Again, there’s a sense in which all of this is too kind to Fantasy Island. The film is a mess, which perhaps lends it a rorschach blot quality. The film’s plot makes no sense, even by the standards of these sorts of disposable horror movies, hinging on a climactic twist that is both insane and inane. It makes absolutely no sense in the context of everything leading up to the reveal, seems to exist primarily to wrongfoot the audience, and then does nothing particularly interesting with some of its more interesting ideas. Nothing in Fantasy Island holds together for more than two seconds.

Shore enough…

Everything in the film seems to have been plotted no more than a single scene in advance. The internal logic of the film is not consistent or even articulated, but instead operates according to the logic of how horror films are shaped. It seems completely arbitrary that Brax and J.D.’s fantasy of a stereotypical hedonistic lifestyle should lead to them being targeted by terrorists, even with Mister Roarke offering a half-hearted justification. It only happens because this is a horror movie and the internal logic amounts to “… and then bad things happen.”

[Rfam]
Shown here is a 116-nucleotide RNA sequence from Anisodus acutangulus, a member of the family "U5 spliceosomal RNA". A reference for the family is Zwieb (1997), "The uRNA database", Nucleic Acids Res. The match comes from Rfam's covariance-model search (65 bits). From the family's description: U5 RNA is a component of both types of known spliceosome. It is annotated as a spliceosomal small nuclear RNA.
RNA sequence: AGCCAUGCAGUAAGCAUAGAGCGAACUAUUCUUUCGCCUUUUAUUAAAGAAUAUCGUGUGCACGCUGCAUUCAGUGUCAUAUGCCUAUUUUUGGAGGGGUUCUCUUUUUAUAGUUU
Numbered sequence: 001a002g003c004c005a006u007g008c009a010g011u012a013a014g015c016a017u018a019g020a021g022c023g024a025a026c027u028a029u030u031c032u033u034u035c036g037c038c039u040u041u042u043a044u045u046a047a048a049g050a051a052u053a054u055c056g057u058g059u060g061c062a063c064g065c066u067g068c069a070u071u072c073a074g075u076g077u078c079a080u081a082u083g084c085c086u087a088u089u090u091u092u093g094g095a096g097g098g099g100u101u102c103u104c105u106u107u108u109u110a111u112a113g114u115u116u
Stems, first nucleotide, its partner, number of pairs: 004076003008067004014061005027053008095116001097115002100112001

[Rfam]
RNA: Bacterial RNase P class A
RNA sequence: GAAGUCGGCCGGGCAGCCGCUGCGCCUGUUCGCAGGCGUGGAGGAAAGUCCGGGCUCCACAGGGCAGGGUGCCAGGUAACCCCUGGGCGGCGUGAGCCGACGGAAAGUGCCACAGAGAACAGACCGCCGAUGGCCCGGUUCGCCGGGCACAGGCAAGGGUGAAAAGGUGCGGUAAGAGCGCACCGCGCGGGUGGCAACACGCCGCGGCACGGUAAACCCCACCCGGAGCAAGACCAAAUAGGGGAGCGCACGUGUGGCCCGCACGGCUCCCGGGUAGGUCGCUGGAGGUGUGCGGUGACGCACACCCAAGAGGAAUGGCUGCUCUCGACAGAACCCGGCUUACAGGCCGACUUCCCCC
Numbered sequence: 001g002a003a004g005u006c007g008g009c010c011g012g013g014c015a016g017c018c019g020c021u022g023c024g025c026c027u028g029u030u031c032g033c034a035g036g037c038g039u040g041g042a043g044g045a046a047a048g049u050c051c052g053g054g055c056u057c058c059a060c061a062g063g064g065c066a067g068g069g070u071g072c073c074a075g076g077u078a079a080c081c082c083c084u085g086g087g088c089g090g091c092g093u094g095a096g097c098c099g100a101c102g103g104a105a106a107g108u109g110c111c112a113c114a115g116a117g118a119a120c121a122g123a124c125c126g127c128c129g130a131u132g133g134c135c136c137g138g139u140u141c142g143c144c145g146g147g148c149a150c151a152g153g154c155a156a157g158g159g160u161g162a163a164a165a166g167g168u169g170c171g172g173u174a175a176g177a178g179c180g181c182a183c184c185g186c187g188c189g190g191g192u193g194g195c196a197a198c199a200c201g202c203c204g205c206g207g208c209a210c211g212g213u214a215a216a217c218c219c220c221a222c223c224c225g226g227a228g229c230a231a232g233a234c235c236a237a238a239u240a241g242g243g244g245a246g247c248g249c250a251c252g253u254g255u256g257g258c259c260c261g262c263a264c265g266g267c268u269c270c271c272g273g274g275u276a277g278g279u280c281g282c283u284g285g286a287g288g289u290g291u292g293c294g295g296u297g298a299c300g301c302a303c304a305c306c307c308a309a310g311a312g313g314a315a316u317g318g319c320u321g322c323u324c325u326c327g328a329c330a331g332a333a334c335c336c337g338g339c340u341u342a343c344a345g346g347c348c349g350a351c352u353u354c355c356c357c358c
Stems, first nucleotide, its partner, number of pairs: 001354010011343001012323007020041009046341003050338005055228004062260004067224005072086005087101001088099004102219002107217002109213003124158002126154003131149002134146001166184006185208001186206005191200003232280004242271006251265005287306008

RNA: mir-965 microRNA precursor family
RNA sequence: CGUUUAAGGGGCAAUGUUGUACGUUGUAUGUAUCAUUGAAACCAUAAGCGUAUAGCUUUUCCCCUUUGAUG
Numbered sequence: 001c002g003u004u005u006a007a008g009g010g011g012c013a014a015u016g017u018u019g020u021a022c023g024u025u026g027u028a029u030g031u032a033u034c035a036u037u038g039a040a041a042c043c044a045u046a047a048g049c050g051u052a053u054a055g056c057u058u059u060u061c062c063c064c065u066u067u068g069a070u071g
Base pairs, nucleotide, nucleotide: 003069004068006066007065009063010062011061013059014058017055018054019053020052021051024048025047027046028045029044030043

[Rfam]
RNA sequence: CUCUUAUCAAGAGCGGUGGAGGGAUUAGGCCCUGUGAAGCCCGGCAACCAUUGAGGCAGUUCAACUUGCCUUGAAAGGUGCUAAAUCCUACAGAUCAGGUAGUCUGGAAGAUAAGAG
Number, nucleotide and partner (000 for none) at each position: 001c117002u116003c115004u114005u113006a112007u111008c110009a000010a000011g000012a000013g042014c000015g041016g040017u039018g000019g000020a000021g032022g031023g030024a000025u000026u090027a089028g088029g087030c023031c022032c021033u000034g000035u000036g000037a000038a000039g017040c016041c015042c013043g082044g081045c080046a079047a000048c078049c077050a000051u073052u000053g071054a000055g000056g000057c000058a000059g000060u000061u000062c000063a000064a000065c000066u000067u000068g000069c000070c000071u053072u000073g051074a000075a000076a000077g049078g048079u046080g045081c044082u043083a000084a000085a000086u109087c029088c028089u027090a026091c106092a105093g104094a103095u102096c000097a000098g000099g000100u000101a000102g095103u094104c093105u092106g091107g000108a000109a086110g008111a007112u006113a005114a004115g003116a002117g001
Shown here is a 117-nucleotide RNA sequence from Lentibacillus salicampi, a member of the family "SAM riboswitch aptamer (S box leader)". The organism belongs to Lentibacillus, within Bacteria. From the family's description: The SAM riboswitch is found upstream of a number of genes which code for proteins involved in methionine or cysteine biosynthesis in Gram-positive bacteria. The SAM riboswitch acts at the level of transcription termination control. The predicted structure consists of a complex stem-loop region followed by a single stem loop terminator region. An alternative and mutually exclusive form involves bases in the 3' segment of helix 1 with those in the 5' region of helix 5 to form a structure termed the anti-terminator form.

This wouldn’t be a fatal flaw of itself. After all, it is possible for deeply stupid films to be highly enjoyable if taken on their own terms. However, Fantasy Island also suffers from incredible tonal issues. The movie seems to have been pitched as something approaching a “horror comedy”, but never seems to settle on the right mix of its constituent elements. The jokes are tired and lame, but occasionally reach that low-level sitcom charm. However, they are also positioned so that they sap and undermine any level of mounting dread or anxiety.

Hale or shine?